Socialist Worker

We should not pay for the pound’s fall in value

Issue No. 2525

The pound plummeted to its lowest value in 31 years in a “flash crash” on Friday of last week—falling 6 percent in just two minutes.

Though there was some recovery, it was falling again as Socialist Worker went to press. Dominic Bunning, a senior strategist at money-laundering bank HSBC, predicted that it would continue slumping for more than a year.

It followed a similar fall in July after the vote to leave the European Union (EU).

It served as a reminder that the markets and the bankers who speculate on them aren’t subject to the votes of ordinary people.

A weaker currency can have contradictory effects. It makes imports more expensive, putting pressure on some firms’ costs. They will try to make us pay by putting up prices in the shops.

But some bosses, politicians and even union leaders have spent months blaming the steel industry’s crisis on cheap imports.

They cheered last week at EU plans to put tariffs on Chinese steel to make it more expensive.

Many businesses and pundits had previously complained that a strong pound made British exports too expensive to sell and held back growth.

Rushing

Exports are now cheaper, so why aren’t they rushing to open new factories and offices? Instead there’s a real danger of an increase in the cost of living for ordinary people.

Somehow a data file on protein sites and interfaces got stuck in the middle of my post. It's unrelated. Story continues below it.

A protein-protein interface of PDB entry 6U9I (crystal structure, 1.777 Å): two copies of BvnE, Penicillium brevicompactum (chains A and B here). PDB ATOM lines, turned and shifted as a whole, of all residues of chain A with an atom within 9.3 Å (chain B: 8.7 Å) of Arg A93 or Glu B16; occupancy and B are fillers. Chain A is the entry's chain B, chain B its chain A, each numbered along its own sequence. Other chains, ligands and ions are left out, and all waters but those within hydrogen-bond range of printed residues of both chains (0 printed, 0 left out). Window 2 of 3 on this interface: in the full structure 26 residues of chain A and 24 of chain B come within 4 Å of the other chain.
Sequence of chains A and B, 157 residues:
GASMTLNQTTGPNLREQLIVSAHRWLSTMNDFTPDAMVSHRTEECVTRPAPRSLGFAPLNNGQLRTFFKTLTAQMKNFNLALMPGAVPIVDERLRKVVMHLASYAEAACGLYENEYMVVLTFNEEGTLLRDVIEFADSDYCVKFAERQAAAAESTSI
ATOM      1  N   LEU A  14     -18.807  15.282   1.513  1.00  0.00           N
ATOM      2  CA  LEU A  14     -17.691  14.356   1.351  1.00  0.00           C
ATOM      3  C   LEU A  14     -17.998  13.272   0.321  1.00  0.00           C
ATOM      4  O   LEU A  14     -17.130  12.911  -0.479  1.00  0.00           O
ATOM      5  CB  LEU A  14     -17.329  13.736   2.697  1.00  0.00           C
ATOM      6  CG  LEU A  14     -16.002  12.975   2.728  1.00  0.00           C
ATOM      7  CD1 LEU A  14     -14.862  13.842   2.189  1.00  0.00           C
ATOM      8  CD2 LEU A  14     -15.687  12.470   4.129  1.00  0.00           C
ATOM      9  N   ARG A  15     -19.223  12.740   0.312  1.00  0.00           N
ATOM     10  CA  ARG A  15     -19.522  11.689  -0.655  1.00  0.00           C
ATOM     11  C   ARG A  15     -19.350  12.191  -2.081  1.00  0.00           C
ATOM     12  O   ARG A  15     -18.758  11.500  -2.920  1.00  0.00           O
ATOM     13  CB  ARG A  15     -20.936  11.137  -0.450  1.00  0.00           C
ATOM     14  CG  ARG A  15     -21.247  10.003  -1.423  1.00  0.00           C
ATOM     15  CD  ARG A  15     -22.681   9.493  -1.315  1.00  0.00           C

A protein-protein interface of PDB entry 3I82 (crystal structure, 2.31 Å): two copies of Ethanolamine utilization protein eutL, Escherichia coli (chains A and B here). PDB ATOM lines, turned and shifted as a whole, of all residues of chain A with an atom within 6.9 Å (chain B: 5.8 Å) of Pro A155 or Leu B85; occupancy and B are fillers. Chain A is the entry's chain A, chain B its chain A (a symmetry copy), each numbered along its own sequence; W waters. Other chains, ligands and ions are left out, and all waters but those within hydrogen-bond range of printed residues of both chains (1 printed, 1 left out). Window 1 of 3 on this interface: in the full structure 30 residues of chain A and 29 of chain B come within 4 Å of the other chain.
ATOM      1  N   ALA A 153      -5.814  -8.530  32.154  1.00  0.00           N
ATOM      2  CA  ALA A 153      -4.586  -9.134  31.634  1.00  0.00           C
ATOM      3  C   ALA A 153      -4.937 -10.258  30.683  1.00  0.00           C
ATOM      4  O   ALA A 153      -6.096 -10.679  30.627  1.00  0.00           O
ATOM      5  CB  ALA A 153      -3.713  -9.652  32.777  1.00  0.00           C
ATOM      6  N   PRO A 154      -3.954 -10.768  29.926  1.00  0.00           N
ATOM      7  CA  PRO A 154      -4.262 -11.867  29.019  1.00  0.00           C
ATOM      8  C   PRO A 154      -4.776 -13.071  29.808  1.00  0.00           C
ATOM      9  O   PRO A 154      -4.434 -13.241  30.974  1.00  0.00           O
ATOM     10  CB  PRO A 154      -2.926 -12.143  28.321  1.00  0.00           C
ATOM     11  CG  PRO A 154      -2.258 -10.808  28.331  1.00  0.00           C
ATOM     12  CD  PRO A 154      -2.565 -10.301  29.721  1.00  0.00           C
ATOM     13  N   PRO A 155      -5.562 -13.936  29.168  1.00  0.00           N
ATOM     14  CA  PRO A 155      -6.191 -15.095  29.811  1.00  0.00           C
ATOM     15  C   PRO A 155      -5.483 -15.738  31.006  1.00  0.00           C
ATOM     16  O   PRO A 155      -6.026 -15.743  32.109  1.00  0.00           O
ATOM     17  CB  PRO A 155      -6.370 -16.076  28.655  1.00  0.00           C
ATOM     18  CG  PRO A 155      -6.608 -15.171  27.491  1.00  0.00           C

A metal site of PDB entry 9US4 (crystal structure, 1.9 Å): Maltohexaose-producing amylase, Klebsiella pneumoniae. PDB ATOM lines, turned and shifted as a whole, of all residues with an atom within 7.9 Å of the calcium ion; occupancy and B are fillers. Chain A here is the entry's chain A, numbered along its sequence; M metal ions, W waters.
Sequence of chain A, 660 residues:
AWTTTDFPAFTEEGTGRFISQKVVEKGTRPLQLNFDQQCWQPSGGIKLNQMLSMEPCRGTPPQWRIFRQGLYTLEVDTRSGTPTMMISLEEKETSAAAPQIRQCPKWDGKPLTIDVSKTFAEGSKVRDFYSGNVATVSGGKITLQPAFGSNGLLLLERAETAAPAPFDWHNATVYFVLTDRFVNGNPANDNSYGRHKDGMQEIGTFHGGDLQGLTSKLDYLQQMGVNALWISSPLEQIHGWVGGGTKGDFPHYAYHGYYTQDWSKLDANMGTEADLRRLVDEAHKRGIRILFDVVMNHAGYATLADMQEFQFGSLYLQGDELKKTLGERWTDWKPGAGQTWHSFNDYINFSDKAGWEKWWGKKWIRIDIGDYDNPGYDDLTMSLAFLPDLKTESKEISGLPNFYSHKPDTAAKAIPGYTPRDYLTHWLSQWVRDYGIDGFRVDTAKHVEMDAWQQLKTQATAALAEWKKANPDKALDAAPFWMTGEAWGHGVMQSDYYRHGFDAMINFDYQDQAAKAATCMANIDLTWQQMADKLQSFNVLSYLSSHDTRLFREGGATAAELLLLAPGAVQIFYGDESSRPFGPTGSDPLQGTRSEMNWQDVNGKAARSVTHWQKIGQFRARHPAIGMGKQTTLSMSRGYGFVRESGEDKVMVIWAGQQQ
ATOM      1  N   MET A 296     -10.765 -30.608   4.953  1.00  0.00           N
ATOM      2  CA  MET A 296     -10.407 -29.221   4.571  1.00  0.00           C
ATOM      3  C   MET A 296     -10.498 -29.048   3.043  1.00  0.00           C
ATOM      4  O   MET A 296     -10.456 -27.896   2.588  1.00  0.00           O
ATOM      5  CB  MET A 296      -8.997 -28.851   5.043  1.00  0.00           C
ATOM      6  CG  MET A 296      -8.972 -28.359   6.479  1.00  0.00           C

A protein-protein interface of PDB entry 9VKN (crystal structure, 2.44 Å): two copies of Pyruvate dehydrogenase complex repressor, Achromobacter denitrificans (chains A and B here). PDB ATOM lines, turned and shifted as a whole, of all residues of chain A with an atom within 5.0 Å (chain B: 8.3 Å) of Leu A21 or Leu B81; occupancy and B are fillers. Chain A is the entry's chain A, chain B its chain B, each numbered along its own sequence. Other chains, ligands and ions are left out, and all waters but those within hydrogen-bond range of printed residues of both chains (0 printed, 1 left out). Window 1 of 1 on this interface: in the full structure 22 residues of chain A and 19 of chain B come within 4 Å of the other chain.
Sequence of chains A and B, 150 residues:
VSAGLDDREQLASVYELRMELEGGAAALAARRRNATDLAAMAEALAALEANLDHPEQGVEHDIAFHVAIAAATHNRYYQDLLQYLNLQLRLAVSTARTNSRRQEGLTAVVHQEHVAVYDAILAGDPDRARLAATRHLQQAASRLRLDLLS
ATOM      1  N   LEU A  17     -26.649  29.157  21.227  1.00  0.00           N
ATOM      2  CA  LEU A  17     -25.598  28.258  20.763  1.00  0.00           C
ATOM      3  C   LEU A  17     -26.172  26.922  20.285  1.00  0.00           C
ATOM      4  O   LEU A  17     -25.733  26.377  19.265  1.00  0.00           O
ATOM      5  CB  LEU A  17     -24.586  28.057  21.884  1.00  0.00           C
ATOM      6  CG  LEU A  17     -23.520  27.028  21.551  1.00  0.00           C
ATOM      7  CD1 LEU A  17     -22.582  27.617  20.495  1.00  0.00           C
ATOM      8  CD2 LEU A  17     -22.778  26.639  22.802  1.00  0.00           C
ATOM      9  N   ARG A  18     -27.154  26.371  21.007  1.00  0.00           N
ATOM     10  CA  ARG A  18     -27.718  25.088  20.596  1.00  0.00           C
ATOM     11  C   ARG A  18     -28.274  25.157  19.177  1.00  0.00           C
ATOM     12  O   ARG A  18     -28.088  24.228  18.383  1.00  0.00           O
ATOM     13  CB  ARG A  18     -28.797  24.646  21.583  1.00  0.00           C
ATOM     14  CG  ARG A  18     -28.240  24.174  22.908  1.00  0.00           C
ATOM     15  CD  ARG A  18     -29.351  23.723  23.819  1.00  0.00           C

This will happen if bosses and the government succeed in keeping wages, pensions and benefits down.

Wage freezes during times of rising prices were among the biggest squeezes on workers’ incomes after the 2008 financial crash.

The Tories’ two biggest cuts to welfare were a switch to a lower measure of inflation, and a three year below-inflation freeze for most working age benefits.

So fighting for better pay deals and benefit increases must be a priority for unions.

The EU is a bosses’ club and the vote to leave it was a shock to the bosses’ system.

The markets reacted to it, and bosses will always try to pass their losses onto workers.

They also do this when left wing governments are elected, fighting back with investment strikes and speculative attacks on currency.

Workers can’t fight for their own interests without disturbing the bosses’ system.

The point isn’t to avoid threatening profits, but to stop them making us pay for their crisis.


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